Last month, I ran the Pacific Coast Trail Runs “Night Sweats” 15K. It was my first ever night trail run and I was both excited and scared. The idea of running on trails at night has always intrigued me, but I’ve been too scared to go it alone. So, when Mike told me about the race, I thought – “Perfect! A supported night run with a load of other people!” Later, I found out that we’d be starting over 13 hours after PCTR’s main events that day – the Headlands 100, and the 50- and 75-milers. We’d act as a support crew of sorts for the ultrarunners, there to inject some fresh energy onto the trails – or just some warm bodies, at the very least. (There was also a marathon earlier, but those runners were done by the time we started at 8:20 p.m.) In addition to the 15K (~9.6 miles), there was also a marathon. I thought the 15K was a perfect distance: long enough to get into a rhythm and to really experience night trail running, but not so long that I questioned my sanity. Plus, at 3 weeks post-Santa Rosa Marathon, my body was still in recovery mode. I had done hardly any running, let alone trail running, since Big Basin 7 weeks prior.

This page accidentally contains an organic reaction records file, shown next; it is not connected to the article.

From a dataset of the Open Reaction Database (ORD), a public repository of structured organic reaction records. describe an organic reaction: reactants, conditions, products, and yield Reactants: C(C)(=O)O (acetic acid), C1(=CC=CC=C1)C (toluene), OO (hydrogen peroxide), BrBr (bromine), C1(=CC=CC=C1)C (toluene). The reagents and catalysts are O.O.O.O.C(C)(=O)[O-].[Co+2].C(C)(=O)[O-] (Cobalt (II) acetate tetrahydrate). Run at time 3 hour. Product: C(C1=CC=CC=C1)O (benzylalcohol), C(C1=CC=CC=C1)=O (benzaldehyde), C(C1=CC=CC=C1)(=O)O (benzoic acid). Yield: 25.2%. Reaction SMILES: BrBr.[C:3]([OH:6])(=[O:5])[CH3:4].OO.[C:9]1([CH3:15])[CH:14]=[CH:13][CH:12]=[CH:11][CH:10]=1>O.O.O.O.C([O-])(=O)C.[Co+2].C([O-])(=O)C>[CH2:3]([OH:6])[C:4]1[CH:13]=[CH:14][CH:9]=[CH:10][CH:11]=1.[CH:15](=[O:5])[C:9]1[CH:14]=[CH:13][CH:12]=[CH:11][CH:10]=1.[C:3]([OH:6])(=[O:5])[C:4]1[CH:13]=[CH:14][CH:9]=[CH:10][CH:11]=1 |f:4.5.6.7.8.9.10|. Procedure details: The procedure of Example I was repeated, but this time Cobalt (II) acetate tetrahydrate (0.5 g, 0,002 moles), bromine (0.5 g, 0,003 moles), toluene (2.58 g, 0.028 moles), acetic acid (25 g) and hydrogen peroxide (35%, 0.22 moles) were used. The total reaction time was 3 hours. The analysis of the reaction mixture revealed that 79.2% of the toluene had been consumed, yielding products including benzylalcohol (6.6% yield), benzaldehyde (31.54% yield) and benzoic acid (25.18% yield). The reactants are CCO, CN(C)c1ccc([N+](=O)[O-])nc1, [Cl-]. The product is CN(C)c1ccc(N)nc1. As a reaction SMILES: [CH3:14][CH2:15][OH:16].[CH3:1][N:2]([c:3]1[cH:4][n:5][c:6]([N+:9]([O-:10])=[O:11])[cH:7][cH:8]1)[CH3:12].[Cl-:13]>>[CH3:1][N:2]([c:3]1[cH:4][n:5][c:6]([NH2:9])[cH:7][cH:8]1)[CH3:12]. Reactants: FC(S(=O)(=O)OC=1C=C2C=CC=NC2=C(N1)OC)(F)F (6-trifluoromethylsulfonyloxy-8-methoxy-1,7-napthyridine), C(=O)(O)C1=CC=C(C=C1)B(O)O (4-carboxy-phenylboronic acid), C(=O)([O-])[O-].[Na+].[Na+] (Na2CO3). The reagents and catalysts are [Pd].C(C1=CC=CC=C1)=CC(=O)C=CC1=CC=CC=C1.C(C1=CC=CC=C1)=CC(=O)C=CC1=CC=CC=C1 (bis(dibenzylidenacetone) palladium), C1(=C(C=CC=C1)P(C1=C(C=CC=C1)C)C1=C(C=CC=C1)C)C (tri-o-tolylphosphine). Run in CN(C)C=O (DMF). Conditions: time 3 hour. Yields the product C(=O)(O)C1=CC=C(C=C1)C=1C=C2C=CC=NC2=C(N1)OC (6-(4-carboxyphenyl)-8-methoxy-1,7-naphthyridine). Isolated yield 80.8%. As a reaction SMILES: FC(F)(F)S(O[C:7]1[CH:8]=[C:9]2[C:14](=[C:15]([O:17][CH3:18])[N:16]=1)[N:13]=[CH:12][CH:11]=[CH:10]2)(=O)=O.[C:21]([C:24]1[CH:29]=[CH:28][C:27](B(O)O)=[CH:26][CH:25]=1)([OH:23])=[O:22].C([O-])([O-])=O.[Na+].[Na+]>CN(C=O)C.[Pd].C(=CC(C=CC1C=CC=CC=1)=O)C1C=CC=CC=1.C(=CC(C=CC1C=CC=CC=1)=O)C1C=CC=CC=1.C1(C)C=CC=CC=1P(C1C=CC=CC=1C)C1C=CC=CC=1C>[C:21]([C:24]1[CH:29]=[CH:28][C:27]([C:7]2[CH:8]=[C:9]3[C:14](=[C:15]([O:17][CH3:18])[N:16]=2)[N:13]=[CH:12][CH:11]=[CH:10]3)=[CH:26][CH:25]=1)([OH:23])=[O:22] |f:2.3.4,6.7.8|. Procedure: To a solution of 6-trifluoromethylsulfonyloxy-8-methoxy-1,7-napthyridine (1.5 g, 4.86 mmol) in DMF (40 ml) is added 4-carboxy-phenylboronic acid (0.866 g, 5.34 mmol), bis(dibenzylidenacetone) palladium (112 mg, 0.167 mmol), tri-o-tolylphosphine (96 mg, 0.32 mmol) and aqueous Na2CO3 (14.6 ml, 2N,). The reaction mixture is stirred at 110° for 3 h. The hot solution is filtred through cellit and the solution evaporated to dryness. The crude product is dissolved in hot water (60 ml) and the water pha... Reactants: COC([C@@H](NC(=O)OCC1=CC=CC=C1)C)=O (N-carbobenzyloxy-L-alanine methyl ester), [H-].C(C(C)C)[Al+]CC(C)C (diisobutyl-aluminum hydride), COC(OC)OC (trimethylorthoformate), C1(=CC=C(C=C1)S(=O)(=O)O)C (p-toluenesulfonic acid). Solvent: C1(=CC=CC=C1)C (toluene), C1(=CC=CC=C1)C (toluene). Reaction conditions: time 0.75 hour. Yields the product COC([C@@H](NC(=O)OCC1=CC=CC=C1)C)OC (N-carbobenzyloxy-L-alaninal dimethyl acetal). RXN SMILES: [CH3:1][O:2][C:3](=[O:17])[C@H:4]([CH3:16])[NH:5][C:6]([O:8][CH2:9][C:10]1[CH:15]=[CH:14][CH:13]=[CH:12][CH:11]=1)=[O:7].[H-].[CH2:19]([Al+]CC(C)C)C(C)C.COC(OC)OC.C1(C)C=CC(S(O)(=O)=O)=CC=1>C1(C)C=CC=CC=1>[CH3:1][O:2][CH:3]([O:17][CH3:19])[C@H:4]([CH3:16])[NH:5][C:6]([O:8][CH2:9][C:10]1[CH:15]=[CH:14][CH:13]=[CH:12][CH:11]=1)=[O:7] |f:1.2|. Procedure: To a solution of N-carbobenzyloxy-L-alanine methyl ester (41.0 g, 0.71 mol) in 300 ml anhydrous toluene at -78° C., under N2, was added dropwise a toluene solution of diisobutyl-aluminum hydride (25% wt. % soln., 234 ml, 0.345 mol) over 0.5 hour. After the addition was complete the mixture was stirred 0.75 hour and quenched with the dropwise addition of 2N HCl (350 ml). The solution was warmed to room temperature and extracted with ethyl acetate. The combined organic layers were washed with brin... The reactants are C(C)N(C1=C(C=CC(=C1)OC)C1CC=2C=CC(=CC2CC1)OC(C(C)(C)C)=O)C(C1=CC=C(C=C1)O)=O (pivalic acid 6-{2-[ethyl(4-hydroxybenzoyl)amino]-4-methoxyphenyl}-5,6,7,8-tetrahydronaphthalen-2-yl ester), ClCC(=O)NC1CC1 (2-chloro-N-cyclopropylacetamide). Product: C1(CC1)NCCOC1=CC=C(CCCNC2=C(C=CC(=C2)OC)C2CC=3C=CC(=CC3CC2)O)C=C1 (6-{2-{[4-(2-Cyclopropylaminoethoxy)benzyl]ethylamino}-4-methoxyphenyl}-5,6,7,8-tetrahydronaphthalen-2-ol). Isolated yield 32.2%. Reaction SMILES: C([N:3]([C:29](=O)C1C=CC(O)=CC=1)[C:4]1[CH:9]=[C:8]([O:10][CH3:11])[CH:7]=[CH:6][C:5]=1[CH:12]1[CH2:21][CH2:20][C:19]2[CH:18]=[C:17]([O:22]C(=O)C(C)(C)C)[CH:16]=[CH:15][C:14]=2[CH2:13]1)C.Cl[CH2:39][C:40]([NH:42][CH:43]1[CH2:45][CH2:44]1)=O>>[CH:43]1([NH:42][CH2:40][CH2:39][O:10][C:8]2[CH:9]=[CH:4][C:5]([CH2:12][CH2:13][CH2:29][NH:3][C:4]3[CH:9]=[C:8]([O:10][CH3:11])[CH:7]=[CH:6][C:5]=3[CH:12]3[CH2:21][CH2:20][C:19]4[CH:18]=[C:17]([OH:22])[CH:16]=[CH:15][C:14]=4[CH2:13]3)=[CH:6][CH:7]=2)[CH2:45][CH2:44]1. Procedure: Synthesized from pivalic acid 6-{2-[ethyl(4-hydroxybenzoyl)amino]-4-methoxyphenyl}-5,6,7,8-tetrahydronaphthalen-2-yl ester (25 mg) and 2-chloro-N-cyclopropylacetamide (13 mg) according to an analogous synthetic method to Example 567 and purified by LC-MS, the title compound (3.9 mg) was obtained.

I spent the day of the race wondering what to eat and how much to eat. It was very confusing. I’ve never done an evening race, unless you count Ragnar Napa — which I think counts as its own special category. I think I ended up eating a couple of light meals and then having a PB&J with tea at 4:30 p.m. I brought a Picky Bar with me to eat on the ride up to Marin, but I wasn’t all that hungry during the drive. Then, suddenly, about an hour before the race, I was starving, and was grateful for the Picky Bar.
I was lucky to have a partner-in-crime to keep me company: KH, who just happened to be back in the Bay Area visiting family. She was very excited about the race and her energy levels lifted me out of my end-of-the-day doldrums.
We watched the marathon runners start and cheered them on as a stream of headlamps passed by. Then it was our turn to line up. It was a decent sized turnout of over 150 runners for the 15K. Neither KH nor I planned to “race” it; we wanted to just go for the experience and hopefully not get lost along the way. I had run a lot of this course previously and knew it was no joke. There were several big climbs, which I planned on hiking instead of running.
Within 5 minutes of starting the race, we embarked on the first of these climbs out of Rodeo Valley. It was really cool to see the headlamps bobbing up the switchbacks toward the peak. It wasn’t long before I started huffing and puffing, while KH, coming from high altitude living in Wyoming, had no trouble whatsoever. Jerk. 😉